One summery day in Puerto Rican East Harlem, I leaned on the sidewalk fence in front of the headquarters of the Association of Puerto Rican Postal Employees. The three story brick building on 109th Street near the corner of Lexington Avenue and its ample stoop were a favorite hang-out for our gang, the Senecas. Sometimes twelve or fifteen of us would sit all over the steps leading to the parlor floor entrance. The caretakers of the building were very tolerant of our congregating on their steps and did not normally chase us away. They knew us to be one of the peaceful gangs of East Harlem in those years when I was just a teen-ager--the 1950s.
That particular day there was just myself and a man whose name I now forget--a street friend who frequently stopped to chat and tell us jokes. That day, standing in a hot sun, we were talking in the late afternoon. Suddenly, a group of four or five men came around the corner and with them there was a woman. The men were all ruddy and disheveled. They spoke and laughed loudly and you could see several pints of rum or wine among them. We assumed that they had just come from the liquor store on 110th Street and Lexington Avenue.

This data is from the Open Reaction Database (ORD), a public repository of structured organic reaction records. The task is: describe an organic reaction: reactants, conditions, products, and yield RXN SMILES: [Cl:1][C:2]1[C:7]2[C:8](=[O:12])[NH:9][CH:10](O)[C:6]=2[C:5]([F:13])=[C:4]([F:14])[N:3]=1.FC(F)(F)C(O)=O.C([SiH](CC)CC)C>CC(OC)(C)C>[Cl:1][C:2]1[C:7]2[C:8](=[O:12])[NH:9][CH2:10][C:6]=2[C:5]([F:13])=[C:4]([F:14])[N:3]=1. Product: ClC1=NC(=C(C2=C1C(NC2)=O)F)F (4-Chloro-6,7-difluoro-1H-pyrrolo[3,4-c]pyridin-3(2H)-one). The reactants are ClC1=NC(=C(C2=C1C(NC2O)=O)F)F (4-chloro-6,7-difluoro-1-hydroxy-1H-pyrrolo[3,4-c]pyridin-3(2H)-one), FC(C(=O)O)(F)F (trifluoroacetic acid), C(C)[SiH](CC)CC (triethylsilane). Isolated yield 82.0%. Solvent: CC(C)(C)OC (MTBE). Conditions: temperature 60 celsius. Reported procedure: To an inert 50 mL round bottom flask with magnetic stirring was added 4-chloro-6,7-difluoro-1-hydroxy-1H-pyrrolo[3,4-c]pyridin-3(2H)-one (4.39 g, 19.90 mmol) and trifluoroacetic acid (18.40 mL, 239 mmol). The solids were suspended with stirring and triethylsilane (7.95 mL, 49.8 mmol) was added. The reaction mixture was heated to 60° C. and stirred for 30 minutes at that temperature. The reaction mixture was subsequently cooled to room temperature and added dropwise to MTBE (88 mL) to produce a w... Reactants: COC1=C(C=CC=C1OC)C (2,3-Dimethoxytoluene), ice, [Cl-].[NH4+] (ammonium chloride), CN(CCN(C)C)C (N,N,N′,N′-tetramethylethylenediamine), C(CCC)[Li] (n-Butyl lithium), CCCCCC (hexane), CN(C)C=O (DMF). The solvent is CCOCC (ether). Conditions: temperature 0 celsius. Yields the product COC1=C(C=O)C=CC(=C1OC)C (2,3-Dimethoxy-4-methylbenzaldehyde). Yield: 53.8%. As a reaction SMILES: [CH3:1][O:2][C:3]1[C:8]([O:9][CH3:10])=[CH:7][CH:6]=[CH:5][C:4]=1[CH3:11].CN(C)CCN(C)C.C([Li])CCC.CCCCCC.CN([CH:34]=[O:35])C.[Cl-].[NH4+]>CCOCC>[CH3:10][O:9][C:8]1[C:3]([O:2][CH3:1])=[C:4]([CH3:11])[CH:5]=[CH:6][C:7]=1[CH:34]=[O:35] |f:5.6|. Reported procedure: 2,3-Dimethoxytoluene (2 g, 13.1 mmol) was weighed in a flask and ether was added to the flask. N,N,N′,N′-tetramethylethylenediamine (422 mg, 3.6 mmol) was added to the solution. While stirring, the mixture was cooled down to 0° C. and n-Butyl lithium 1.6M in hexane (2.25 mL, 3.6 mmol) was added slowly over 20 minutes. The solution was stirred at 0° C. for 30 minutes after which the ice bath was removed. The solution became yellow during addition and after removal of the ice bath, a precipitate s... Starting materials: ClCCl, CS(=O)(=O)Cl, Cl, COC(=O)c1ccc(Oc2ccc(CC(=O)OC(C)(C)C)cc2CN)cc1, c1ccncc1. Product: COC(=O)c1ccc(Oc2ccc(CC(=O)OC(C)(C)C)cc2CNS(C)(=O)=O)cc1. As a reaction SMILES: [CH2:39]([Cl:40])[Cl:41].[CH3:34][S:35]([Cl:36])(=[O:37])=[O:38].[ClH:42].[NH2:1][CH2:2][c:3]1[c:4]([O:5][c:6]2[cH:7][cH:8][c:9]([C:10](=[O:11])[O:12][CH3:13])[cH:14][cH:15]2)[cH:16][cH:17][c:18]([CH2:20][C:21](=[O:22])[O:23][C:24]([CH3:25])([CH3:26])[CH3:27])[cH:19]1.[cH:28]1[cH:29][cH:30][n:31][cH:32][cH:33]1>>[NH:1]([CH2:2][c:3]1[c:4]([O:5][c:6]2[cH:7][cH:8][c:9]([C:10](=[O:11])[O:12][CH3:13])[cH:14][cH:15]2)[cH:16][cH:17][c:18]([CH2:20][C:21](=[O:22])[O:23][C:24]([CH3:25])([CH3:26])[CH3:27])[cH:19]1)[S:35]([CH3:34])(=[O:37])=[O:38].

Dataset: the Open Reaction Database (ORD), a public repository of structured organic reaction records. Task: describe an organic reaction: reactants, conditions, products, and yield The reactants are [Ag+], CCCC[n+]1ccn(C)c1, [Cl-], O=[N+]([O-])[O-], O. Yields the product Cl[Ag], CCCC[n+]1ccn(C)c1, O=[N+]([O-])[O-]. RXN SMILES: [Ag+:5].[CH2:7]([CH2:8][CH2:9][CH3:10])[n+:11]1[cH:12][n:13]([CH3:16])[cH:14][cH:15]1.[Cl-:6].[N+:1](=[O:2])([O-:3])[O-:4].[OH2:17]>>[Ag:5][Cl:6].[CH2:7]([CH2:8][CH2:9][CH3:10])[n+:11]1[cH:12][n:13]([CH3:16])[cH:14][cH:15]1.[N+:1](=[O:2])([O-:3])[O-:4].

In the midst of the five men there was a woman. A tall woman, as tall as the tallest man, and taller than several of them. As the animated band walked by, my friend straightened up and watched them intensely. When they had passed, he asked me, "Do you know who that woman was?" I said "no," expecting him to crack some joke. But he remained very serious and looking after the swaying chattering group said, "That was Julia de Burgos, Puerto Rico's most famous poet." I looked at him for signs that he was kidding, but he was dead serious. Then he looked at me and said "You have to be careful drinking."
Then the conversation changed, and I forgot about Julia de Burgos until one day I was about to enter Central Park at the Pioneer's Gate on 110th Street, when I noticed off to the left of the lion-mouthed, horse-watering fountain, a group of men sitting and standing near one of the benches on Fifth Avenue outside the park. Sitting on the bench was Julia de Burgos. But I was too self conscious to stare, an ?